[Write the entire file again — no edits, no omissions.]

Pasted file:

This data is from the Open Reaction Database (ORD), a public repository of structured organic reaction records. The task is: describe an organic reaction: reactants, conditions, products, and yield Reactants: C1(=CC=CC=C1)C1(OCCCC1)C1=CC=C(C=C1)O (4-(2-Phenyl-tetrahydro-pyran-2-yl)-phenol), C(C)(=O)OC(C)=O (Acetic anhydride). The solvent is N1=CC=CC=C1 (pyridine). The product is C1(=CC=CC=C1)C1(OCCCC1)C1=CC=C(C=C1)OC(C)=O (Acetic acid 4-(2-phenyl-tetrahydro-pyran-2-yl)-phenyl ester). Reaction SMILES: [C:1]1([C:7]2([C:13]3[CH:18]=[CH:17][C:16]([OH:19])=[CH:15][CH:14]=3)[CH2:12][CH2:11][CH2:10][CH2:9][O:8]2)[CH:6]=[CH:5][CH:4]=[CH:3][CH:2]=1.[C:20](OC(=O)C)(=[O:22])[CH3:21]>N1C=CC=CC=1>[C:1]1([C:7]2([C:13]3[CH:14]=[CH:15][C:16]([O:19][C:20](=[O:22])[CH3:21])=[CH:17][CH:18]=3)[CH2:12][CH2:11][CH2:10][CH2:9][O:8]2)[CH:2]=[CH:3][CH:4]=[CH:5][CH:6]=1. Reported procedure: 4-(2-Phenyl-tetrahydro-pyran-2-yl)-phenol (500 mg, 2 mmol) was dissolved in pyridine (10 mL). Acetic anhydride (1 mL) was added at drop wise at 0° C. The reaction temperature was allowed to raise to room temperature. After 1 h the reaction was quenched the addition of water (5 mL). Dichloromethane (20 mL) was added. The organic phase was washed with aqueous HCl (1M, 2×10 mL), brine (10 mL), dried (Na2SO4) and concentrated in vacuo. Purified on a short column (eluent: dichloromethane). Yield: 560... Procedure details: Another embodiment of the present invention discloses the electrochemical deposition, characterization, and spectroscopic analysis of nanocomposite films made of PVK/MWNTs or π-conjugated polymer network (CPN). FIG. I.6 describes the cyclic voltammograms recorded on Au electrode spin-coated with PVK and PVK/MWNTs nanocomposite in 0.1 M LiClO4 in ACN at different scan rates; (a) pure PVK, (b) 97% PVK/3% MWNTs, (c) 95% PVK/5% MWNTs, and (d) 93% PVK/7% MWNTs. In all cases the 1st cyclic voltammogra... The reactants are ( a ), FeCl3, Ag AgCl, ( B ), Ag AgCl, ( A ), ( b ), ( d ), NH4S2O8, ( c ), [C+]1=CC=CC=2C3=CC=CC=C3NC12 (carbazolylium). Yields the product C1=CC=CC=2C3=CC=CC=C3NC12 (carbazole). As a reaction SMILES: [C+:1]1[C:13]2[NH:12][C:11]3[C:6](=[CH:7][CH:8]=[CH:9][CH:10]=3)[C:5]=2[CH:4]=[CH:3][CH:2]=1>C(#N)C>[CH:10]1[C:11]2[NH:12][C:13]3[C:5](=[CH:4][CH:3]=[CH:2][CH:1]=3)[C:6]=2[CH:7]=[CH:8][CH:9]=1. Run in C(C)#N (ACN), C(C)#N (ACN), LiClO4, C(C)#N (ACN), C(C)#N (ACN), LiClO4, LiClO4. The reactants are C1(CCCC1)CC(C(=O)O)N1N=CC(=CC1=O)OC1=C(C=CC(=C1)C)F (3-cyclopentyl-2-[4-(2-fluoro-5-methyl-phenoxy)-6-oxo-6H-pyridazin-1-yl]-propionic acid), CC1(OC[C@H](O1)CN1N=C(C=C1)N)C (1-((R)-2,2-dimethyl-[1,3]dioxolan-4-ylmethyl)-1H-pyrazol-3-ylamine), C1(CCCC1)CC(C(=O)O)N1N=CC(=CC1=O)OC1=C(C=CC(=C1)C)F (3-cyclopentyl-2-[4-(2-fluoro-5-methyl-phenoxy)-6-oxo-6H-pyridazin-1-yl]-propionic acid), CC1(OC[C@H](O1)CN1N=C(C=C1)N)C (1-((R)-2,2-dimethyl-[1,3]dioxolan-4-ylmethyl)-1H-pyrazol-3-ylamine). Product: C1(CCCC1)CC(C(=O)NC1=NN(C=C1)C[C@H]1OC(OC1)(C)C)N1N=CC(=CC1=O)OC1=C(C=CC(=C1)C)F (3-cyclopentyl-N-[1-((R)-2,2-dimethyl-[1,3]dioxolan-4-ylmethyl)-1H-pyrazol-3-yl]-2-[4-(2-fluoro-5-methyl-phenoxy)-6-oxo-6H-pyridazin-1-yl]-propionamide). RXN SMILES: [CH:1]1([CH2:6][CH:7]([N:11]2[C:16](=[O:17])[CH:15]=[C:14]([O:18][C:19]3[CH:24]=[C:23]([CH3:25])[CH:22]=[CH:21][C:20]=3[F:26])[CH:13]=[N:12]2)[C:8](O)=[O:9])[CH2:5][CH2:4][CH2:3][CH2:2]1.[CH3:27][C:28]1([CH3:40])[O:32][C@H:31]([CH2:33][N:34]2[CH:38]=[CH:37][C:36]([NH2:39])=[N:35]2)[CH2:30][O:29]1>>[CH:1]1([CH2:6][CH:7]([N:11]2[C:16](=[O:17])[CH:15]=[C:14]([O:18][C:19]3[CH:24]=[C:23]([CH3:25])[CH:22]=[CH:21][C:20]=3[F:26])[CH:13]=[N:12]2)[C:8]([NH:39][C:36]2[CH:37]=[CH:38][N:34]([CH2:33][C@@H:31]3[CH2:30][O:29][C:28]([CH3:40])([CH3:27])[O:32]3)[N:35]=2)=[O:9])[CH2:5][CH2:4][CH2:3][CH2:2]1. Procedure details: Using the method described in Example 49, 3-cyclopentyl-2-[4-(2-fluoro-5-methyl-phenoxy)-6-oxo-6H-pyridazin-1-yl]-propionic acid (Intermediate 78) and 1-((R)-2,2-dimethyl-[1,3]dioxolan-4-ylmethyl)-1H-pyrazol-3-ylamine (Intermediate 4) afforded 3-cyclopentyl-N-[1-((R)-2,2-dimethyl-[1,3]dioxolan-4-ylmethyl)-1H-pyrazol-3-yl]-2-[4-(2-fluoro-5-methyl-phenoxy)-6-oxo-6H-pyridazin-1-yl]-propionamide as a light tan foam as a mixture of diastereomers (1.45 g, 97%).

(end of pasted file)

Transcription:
This data is from the Open Reaction Database (ORD), a public repository of structured organic reaction records. The task is: describe an organic reaction: reactants, conditions, products, and yield Reactants: C1(=CC=CC=C1)C1(OCCCC1)C1=CC=C(C=C1)O (4-(2-Phenyl-tetrahydro-pyran-2-yl)-phenol), C(C)(=O)OC(C)=O (Acetic anhydride). The solvent is N1=CC=CC=C1 (pyridine). The product is C1(=CC=CC=C1)C1(OCCCC1)C1=CC=C(C=C1)OC(C)=O (Acetic acid 4-(2-phenyl-tetrahydro-pyran-2-yl)-phenyl ester). Reaction SMILES: [C:1]1([C:7]2([C:13]3[CH:18]=[CH:17][C:16]([OH:19])=[CH:15][CH:14]=3)[CH2:12][CH2:11][CH2:10][CH2:9][O:8]2)[CH:6]=[CH:5][CH:4]=[CH:3][CH:2]=1.[C:20](OC(=O)C)(=[O:22])[CH3:21]>N1C=CC=CC=1>[C:1]1([C:7]2([C:13]3[CH:14]=[CH:15][C:16]([O:19][C:20](=[O:22])[CH3:21])=[CH:17][CH:18]=3)[CH2:12][CH2:11][CH2:10][CH2:9][O:8]2)[CH:2]=[CH:3][CH:4]=[CH:5][CH:6]=1. Reported procedure: 4-(2-Phenyl-tetrahydro-pyran-2-yl)-phenol (500 mg, 2 mmol) was dissolved in pyridine (10 mL). Acetic anhydride (1 mL) was added at drop wise at 0° C. The reaction temperature was allowed to raise to room temperature. After 1 h the reaction was quenched the addition of water (5 mL). Dichloromethane (20 mL) was added. The organic phase was washed with aqueous HCl (1M, 2×10 mL), brine (10 mL), dried (Na2SO4) and concentrated in vacuo. Purified on a short column (eluent: dichloromethane). Yield: 560... Procedure details: Another embodiment of the present invention discloses the electrochemical deposition, characterization, and spectroscopic analysis of nanocomposite films made of PVK/MWNTs or π-conjugated polymer network (CPN). FIG. I.6 describes the cyclic voltammograms recorded on Au electrode spin-coated with PVK and PVK/MWNTs nanocomposite in 0.1 M LiClO4 in ACN at different scan rates; (a) pure PVK, (b) 97% PVK/3% MWNTs, (c) 95% PVK/5% MWNTs, and (d) 93% PVK/7% MWNTs. In all cases the 1st cyclic voltammogra... The reactants are ( a ), FeCl3, Ag AgCl, ( B ), Ag AgCl, ( A ), ( b ), ( d ), NH4S2O8, ( c ), [C+]1=CC=CC=2C3=CC=CC=C3NC12 (carbazolylium). Yields the product C1=CC=CC=2C3=CC=CC=C3NC12 (carbazole). As a reaction SMILES: [C+:1]1[C:13]2[NH:12][C:11]3[C:6](=[CH:7][CH:8]=[CH:9][CH:10]=3)[C:5]=2[CH:4]=[CH:3][CH:2]=1>C(#N)C>[CH:10]1[C:11]2[NH:12][C:13]3[C:5](=[CH:4][CH:3]=[CH:2][CH:1]=3)[C:6]=2[CH:7]=[CH:8][CH:9]=1. Run in C(C)#N (ACN), C(C)#N (ACN), LiClO4, C(C)#N (ACN), C(C)#N (ACN), LiClO4, LiClO4. The reactants are C1(CCCC1)CC(C(=O)O)N1N=CC(=CC1=O)OC1=C(C=CC(=C1)C)F (3-cyclopentyl-2-[4-(2-fluoro-5-methyl-phenoxy)-6-oxo-6H-pyridazin-1-yl]-propionic acid), CC1(OC[C@H](O1)CN1N=C(C=C1)N)C (1-((R)-2,2-dimethyl-[1,3]dioxolan-4-ylmethyl)-1H-pyrazol-3-ylamine), C1(CCCC1)CC(C(=O)O)N1N=CC(=CC1=O)OC1=C(C=CC(=C1)C)F (3-cyclopentyl-2-[4-(2-fluoro-5-methyl-phenoxy)-6-oxo-6H-pyridazin-1-yl]-propionic acid), CC1(OC[C@H](O1)CN1N=C(C=C1)N)C (1-((R)-2,2-dimethyl-[1,3]dioxolan-4-ylmethyl)-1H-pyrazol-3-ylamine). Product: C1(CCCC1)CC(C(=O)NC1=NN(C=C1)C[C@H]1OC(OC1)(C)C)N1N=CC(=CC1=O)OC1=C(C=CC(=C1)C)F (3-cyclopentyl-N-[1-((R)-2,2-dimethyl-[1,3]dioxolan-4-ylmethyl)-1H-pyrazol-3-yl]-2-[4-(2-fluoro-5-methyl-phenoxy)-6-oxo-6H-pyridazin-1-yl]-propionamide). RXN SMILES: [CH:1]1([CH2:6][CH:7]([N:11]2[C:16](=[O:17])[CH:15]=[C:14]([O:18][C:19]3[CH:24]=[C:23]([CH3:25])[CH:22]=[CH:21][C:20]=3[F:26])[CH:13]=[N:12]2)[C:8](O)=[O:9])[CH2:5][CH2:4][CH2:3][CH2:2]1.[CH3:27][C:28]1([CH3:40])[O:32][C@H:31]([CH2:33][N:34]2[CH:38]=[CH:37][C:36]([NH2:39])=[N:35]2)[CH2:30][O:29]1>>[CH:1]1([CH2:6][CH:7]([N:11]2[C:16](=[O:17])[CH:15]=[C:14]([O:18][C:19]3[CH:24]=[C:23]([CH3:25])[CH:22]=[CH:21][C:20]=3[F:26])[CH:13]=[N:12]2)[C:8]([NH:39][C:36]2[CH:37]=[CH:38][N:34]([CH2:33][C@@H:31]3[CH2:30][O:29][C:28]([CH3:40])([CH3:27])[O:32]3)[N:35]=2)=[O:9])[CH2:5][CH2:4][CH2:3][CH2:2]1. Procedure details: Using the method described in Example 49, 3-cyclopentyl-2-[4-(2-fluoro-5-methyl-phenoxy)-6-oxo-6H-pyridazin-1-yl]-propionic acid (Intermediate 78) and 1-((R)-2,2-dimethyl-[1,3]dioxolan-4-ylmethyl)-1H-pyrazol-3-ylamine (Intermediate 4) afforded 3-cyclopentyl-N-[1-((R)-2,2-dimethyl-[1,3]dioxolan-4-ylmethyl)-1H-pyrazol-3-yl]-2-[4-(2-fluoro-5-methyl-phenoxy)-6-oxo-6H-pyridazin-1-yl]-propionamide as a light tan foam as a mixture of diastereomers (1.45 g, 97%).